06 November 2006
Ken's vision has always fascinated me. It's regular and irregular, silent and singing, totally nuts and incredibly sane all at once. I asked him to share some of his new work with us, along with a few words about what he does. This all comes to us from somewhere in Texas.
My images carry no agenda, there are no hidden meanings per se but they are part of what makes me whole, or broken, as the case may be. It is rare that I photograph with a preconceived idea or intent. Things usually just occur as a natural course of evolution. I know that what I do choose to photograph carries a signature to my soul. The things I see and the things that motivate me to shoot resonate somewhere within my psyche, like a momentary flashback of a dream I can’t quite remember in totality. Segmented thought patterns, not knowing the beginning or ending, my vision stuck somewhere in between. As a course of progression, I am motivated first to impressions that I perceive with my eye and mind and in many cases subject almost plays a secondary role.
While I am certainly well versed and adept with the technical issues of film based photography, I in no way consider myself a technical purist nor is it my goal to achieve perfection to the point of sterility. Some of my favorite images carry the imprint of textbook defined technical miscues either through accident or intent. I like things with a bit of quirkiness and as a self-taught photographer adhere to no rigid regime of what “good photography “ is or isn’t. In general, if the final print says something, and the technical issues of tones and contrast have been executed to my satisfaction, then I am content both with my work and the work of others.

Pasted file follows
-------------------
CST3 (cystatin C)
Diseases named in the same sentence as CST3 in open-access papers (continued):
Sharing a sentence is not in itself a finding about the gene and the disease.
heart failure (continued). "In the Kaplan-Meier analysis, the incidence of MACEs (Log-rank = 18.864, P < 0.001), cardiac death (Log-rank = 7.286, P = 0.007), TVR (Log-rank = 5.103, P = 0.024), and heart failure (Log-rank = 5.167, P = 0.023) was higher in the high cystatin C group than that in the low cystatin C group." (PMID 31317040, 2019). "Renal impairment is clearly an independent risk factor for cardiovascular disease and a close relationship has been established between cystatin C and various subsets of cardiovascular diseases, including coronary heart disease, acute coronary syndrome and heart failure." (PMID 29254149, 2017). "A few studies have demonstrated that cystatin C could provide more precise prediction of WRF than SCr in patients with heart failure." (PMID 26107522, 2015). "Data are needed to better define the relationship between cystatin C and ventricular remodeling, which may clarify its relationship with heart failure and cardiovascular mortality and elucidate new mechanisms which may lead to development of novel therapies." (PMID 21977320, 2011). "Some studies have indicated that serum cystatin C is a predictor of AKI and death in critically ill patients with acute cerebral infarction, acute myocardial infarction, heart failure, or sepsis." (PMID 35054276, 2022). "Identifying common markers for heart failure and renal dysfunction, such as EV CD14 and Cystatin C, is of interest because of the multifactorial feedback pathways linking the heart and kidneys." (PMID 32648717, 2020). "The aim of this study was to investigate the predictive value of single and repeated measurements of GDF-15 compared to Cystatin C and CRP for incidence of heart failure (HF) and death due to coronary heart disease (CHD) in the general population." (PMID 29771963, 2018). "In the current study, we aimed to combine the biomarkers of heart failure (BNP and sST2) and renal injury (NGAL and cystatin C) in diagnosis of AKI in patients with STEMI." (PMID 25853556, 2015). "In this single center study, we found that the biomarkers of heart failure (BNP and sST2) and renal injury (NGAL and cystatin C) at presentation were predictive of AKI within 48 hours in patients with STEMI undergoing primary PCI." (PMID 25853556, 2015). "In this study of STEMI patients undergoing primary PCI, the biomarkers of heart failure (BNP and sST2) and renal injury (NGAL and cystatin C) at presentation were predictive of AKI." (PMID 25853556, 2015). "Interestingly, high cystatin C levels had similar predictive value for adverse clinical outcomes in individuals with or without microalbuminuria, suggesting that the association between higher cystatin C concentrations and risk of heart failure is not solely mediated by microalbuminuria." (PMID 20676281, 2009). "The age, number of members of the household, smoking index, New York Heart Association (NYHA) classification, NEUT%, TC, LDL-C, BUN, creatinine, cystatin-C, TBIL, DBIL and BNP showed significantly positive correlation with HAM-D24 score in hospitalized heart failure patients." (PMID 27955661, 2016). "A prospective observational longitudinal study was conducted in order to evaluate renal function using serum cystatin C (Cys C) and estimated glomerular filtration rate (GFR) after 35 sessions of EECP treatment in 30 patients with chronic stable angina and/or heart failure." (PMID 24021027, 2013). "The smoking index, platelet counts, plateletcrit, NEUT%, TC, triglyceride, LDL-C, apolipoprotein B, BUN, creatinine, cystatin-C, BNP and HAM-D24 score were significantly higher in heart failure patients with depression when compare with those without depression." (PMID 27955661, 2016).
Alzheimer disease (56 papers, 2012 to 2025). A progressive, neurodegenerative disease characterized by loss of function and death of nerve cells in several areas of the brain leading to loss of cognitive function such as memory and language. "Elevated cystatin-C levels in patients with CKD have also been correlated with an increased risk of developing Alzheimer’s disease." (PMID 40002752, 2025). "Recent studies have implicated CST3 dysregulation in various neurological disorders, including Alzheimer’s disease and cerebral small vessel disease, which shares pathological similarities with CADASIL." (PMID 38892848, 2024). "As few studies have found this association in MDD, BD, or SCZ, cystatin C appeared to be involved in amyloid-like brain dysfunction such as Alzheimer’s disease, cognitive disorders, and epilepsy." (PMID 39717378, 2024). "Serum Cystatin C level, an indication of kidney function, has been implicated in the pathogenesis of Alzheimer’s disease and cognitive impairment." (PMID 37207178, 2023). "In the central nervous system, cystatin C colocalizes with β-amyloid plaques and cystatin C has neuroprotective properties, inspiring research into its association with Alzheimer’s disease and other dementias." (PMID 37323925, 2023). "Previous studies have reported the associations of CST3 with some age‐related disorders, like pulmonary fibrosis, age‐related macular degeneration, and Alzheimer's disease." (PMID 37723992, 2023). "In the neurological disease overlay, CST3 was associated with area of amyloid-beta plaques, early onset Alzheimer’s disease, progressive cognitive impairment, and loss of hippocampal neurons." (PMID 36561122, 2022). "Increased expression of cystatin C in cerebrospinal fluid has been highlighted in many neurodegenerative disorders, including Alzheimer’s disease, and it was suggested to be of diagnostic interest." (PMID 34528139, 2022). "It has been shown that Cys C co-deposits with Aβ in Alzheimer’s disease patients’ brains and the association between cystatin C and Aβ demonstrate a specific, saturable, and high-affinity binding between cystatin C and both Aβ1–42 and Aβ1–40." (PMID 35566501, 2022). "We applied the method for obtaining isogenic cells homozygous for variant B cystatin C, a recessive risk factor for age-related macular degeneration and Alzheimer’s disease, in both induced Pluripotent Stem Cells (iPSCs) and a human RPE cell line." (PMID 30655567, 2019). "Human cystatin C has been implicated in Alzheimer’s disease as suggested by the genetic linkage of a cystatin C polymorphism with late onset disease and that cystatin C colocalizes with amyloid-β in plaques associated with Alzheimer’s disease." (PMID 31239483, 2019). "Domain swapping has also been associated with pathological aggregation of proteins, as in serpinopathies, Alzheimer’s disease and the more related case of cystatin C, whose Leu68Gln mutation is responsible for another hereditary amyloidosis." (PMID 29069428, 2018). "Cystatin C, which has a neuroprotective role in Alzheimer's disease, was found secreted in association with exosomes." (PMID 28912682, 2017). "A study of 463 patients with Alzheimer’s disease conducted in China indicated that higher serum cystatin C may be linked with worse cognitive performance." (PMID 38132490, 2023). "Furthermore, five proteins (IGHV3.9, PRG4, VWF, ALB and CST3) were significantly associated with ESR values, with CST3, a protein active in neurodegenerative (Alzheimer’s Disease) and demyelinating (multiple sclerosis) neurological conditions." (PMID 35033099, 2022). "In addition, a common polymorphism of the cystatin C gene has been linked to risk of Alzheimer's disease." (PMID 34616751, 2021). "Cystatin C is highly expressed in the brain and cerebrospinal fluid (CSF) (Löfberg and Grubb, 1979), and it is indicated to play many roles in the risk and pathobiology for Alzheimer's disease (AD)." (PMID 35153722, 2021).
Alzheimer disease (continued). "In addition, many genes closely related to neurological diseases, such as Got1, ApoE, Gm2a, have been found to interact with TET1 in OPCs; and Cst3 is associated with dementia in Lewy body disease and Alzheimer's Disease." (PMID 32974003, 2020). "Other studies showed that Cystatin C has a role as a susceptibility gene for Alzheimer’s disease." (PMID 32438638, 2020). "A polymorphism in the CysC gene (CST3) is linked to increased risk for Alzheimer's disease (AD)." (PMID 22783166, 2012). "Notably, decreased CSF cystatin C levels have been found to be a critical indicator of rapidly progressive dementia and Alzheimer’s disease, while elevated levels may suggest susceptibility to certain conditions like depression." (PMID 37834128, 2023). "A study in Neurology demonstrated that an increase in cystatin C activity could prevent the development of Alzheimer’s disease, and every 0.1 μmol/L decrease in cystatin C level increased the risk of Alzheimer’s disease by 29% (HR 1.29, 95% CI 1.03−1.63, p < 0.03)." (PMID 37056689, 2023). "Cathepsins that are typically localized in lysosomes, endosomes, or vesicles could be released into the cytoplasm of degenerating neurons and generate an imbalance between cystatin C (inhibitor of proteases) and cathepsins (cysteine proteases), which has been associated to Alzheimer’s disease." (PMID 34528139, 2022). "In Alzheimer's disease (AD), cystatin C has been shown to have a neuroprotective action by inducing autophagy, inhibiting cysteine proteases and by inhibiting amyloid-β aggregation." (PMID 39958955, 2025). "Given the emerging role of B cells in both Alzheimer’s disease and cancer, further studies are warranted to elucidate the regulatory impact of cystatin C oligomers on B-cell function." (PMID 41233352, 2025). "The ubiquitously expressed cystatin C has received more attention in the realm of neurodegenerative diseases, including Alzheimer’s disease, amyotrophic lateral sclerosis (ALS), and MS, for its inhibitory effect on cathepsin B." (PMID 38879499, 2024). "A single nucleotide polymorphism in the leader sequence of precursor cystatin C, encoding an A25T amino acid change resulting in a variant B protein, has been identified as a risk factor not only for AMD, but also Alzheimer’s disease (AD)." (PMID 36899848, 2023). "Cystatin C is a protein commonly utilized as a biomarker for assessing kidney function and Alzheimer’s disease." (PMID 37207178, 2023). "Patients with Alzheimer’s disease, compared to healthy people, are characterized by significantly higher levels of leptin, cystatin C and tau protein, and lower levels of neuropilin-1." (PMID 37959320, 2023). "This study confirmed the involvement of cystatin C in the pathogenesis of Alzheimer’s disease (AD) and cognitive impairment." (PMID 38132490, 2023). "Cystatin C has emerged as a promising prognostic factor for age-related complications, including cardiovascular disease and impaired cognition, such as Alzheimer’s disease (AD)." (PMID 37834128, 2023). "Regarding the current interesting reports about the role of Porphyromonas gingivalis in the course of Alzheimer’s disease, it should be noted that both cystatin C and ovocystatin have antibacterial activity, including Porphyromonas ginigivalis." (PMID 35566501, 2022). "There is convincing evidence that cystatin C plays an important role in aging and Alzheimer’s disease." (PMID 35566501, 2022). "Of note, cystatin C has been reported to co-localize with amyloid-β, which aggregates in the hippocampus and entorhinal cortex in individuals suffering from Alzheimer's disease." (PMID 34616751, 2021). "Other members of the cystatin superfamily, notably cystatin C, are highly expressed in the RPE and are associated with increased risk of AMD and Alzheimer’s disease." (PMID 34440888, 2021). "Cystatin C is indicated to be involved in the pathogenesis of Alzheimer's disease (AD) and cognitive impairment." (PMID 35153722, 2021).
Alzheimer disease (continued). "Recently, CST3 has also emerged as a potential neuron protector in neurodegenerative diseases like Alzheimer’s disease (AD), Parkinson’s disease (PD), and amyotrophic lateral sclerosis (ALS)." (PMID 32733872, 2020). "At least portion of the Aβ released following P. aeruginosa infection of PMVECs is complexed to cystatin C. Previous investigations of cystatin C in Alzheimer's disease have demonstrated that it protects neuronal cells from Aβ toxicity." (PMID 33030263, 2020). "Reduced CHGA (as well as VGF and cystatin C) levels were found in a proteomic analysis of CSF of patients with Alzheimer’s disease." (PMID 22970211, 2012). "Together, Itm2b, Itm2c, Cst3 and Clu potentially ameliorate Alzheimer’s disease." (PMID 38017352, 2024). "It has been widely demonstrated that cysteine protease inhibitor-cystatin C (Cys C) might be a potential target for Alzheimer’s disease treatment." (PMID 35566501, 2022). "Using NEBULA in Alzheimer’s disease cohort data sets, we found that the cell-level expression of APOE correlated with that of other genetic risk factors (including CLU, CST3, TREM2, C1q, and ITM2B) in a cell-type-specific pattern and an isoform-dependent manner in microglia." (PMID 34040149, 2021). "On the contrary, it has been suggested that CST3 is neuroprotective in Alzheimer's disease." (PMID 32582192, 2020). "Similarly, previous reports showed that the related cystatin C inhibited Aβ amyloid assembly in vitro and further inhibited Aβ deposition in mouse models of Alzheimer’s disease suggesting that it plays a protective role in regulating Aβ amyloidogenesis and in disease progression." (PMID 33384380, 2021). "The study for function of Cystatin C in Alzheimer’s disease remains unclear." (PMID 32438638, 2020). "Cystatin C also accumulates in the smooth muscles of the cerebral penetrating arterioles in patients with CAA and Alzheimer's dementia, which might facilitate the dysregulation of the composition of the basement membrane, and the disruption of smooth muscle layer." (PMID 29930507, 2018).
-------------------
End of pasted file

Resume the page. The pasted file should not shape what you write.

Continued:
. . . . For me part of the enjoyment of photography is working with my eye, hands, and mind to produce the final print. There is nothing for me that compares with the gratification and sheer awe that occurs as a print comes up in the developer. In short, it’s pure magic. . . .
It is my hope that my images capture a sense of time, place, and most importantly sparks some memory or emotive response for the viewer. To that end I continue to learn, attempt to see, experiment, and listen to my soul.
Thank you so much, Ken, for sharing a bit of yourself with us.
more of Ken's work can be seen here. Invited by Jeanne Wells.